Paul said, “What business is it of mine to judge those outside the church?” (1 Cor. 5:12) This is where my mind went when I watched An (Un)Civil War: The Evangelical Divide posted online recently by CBS News. In the next moment, I was asking question Joshua asked the commander of the army of the Lord: “Are you for us or for our enemies?” (Joshua 5:13)
If you know the Lord’s answer to Joshua’s question, think about it for a moment. The subject here is the modern form of evangelicalism that is highlighted in the CBS piece linked above: hyper patriotic, nationalistic and political. I will come back to the Lord’s response to Joshua before I conclude. (You can read the passage now if you are too curious to wait.)
I hardly watch the news anymore, and CBS is certainly not my “go to” news source. I don’t have one. The portions of the CBS piece that are ringing in my head are the clips of the evangelical leaders preaching and explaining themselves in their own words.
I do understand that these clips are selected and don’t represent all that these leaders stand for or all that they might say. What they reveal, though, is enough to move me to write.
The clips show various preachers unapologetically “speaking the truth” from the pulpit, which the commentator calls “sermonizing a brand of social conservatism defined by conspiracy and apocalyptic rhetoric”. The words of the commentator are not what catch my attention, but they should be noted for the way they are perceived.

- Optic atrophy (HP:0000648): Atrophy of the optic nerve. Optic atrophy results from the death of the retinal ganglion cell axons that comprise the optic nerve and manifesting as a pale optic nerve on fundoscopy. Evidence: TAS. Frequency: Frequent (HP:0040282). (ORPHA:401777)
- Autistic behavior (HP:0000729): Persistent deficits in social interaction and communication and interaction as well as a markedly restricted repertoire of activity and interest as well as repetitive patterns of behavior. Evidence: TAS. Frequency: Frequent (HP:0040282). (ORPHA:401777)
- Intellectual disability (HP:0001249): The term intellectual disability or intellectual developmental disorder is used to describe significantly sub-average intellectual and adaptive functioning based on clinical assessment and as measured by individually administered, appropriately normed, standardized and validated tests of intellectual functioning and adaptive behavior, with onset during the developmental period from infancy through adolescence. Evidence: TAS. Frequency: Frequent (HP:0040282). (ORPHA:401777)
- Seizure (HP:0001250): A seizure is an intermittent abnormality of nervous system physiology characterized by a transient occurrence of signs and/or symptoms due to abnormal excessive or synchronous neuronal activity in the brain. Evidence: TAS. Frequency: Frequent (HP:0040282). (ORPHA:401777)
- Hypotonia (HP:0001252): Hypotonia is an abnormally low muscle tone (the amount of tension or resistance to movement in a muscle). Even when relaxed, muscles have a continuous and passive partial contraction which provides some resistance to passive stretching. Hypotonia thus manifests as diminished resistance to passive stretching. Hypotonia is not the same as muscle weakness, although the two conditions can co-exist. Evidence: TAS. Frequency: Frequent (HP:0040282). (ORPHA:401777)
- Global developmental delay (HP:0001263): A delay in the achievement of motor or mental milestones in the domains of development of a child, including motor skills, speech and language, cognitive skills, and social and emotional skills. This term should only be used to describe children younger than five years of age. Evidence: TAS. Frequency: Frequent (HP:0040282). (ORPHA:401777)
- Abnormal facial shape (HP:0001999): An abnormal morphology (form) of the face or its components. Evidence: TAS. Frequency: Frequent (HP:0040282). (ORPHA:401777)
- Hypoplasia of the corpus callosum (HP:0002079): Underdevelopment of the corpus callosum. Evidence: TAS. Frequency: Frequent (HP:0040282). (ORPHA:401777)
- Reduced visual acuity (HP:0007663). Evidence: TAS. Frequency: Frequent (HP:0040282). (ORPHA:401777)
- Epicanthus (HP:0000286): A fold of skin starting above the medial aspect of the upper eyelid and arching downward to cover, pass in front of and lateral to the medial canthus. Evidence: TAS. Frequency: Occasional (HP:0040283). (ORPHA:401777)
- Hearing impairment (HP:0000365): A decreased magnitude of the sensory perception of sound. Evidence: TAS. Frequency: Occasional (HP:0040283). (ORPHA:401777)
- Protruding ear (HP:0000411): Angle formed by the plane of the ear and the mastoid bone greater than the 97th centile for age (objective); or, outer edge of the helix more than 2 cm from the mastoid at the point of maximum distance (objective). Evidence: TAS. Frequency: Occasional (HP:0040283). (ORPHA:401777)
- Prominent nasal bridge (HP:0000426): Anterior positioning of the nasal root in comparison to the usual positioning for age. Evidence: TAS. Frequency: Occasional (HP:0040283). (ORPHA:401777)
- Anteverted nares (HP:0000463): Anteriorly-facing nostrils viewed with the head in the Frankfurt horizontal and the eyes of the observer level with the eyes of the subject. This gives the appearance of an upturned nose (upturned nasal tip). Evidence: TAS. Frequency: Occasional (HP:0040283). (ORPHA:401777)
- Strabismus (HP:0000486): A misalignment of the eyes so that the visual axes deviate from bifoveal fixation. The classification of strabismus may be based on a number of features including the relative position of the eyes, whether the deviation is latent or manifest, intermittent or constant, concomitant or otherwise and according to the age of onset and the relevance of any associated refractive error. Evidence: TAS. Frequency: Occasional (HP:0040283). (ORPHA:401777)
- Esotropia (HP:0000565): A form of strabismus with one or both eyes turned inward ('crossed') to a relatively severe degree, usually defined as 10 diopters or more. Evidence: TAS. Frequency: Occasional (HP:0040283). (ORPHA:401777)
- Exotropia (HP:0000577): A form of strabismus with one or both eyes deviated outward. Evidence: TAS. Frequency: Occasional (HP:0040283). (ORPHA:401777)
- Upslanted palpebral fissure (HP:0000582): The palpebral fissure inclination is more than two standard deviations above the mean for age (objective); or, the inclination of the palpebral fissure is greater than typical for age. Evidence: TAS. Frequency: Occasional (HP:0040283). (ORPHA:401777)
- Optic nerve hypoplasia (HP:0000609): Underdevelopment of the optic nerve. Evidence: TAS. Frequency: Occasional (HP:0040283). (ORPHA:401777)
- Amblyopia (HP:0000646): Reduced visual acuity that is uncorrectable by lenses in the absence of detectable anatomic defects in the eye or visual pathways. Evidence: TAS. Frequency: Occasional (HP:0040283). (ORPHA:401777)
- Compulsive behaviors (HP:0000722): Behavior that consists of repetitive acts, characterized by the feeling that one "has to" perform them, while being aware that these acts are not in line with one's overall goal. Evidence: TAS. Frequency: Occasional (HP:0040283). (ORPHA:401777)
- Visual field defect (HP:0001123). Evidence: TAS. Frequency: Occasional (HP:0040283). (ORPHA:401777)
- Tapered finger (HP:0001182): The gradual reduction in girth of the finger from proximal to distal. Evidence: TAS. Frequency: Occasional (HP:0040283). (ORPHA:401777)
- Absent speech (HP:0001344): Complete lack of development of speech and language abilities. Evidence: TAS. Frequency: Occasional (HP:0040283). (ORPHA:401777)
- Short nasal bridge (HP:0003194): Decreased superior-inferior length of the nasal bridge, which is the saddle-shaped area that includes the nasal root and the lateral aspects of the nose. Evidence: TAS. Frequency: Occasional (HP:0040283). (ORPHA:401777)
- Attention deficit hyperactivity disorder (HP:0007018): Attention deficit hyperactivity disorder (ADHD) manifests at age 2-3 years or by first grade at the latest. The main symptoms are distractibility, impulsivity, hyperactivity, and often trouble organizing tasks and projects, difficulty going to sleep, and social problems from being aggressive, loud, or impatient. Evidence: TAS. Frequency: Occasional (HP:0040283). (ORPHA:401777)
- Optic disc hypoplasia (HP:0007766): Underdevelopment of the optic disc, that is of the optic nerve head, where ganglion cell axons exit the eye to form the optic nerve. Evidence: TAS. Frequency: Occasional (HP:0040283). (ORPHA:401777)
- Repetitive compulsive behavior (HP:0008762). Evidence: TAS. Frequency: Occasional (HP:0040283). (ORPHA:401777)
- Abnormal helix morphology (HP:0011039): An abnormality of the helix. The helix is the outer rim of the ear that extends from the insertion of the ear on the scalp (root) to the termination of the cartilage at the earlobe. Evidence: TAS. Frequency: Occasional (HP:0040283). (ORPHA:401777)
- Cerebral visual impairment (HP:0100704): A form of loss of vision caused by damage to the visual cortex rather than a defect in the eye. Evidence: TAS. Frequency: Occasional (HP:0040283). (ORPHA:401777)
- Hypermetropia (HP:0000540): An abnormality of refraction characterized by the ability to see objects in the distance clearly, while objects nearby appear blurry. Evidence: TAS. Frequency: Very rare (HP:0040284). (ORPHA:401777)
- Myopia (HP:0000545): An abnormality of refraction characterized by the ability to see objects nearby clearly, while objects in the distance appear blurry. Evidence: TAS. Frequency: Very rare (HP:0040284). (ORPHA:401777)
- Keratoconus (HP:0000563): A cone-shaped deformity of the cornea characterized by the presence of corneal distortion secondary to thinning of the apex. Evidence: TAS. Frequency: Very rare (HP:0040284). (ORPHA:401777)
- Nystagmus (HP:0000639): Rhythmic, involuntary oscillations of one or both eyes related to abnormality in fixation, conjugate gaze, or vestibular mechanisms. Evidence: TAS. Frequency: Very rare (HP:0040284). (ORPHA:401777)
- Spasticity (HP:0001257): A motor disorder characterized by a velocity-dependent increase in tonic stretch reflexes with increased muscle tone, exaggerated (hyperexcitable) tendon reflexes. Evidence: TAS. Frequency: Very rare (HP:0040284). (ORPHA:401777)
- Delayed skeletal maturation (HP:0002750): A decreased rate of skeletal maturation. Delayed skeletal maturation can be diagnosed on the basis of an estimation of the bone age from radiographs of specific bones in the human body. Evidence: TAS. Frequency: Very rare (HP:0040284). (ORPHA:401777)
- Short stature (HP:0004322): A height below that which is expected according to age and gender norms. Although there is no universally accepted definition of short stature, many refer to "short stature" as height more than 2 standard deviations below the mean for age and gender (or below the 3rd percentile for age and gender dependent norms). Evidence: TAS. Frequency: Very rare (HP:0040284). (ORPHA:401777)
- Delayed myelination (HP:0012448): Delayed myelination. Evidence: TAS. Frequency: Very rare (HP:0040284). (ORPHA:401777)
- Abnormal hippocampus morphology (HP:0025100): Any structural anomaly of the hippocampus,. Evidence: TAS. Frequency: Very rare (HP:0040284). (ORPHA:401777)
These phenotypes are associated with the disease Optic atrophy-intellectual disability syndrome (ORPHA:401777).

The piece focuses on what is described as a “power struggle” in evangelical circles. That is how the world sees the difference in opinions by evangelicals: a power struggle inside Christianity “at war within itself”.
One firebrand pastor (Greg Locke) touts the amount of support for his position, seeming to affirm the perception that it’s all about power and influence. In the world of politics, the number of evangelical constituents (over 1 in 4 Americans) is a matter of power and influence to political pundits. Locke’s comment and the concern expressed in the media piece align on that basis.
(I question whether 1 in 4 Americans are really evangelicals in the way I and most people of genuine faith define evangelicals. The statistic is a political one, not a religious one, but that is a topic for another day.)
One pastor is heard saying, “But we shouldn’t talk politics in religion. Says who? Satan?! That’s the only way they control us!”, he says. “To get us to be silent.”
Indeed, power, influence, and control are at the center of this phenomenon. At the same time, Locke claims that the Bible is the issue, “Here is what the Bible says. Boom! We’re going to go with it!”
Locke views himself as fighting for the Bible, fighting for ‘God and country”, trying to wrestle the United States out of the grip of the left and Satan. But, is that really what is going on? What about the Bible?
Are they actually preaching what the Bible says?
There is so much to be said here, but I want to focus on just three things: 1) what the Bible says; 2) what the message of the Gospel is; and 3) whose side God is on in this struggle.Continue reading “What Does the Church Have to Do with Judging Outsiders? Politics, the Gospel and Whose Side Is God On?”